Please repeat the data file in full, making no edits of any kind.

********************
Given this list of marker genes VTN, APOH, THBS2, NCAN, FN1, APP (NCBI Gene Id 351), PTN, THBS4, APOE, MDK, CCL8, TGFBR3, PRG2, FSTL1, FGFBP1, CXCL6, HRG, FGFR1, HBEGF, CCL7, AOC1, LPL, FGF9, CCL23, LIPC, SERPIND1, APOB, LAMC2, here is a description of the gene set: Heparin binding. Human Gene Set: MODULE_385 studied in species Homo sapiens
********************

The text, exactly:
Given this list of marker genes VTN, APOH, THBS2, NCAN, FN1, APP (NCBI Gene Id 351), PTN, THBS4, APOE, MDK, CCL8, TGFBR3, PRG2, FSTL1, FGFBP1, CXCL6, HRG, FGFR1, HBEGF, CCL7, AOC1, LPL, FGF9, CCL23, LIPC, SERPIND1, APOB, LAMC2, here is a description of the gene set: Heparin binding. Human Gene Set: MODULE_385 studied in species Homo sapiens